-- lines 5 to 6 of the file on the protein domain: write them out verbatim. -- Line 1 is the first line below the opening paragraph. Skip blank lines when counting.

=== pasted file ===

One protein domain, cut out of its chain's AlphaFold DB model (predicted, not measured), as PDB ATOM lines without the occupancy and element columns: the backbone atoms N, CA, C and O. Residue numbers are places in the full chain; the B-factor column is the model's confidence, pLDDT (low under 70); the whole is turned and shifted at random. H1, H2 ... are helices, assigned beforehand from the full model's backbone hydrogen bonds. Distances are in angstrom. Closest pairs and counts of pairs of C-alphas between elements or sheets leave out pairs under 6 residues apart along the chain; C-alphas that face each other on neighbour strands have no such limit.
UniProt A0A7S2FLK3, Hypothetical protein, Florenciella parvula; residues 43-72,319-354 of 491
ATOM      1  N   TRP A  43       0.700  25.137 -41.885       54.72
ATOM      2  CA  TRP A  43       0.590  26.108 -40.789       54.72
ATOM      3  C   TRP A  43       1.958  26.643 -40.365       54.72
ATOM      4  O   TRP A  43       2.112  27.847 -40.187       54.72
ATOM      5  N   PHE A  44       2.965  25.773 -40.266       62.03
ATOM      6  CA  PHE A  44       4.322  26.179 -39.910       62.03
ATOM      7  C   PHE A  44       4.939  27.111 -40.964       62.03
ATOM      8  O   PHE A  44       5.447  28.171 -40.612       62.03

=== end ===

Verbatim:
ATOM      4  O   TRP A  43       2.112  27.847 -40.187       54.72
ATOM      5  N   PHE A  44       2.965  25.773 -40.266       62.03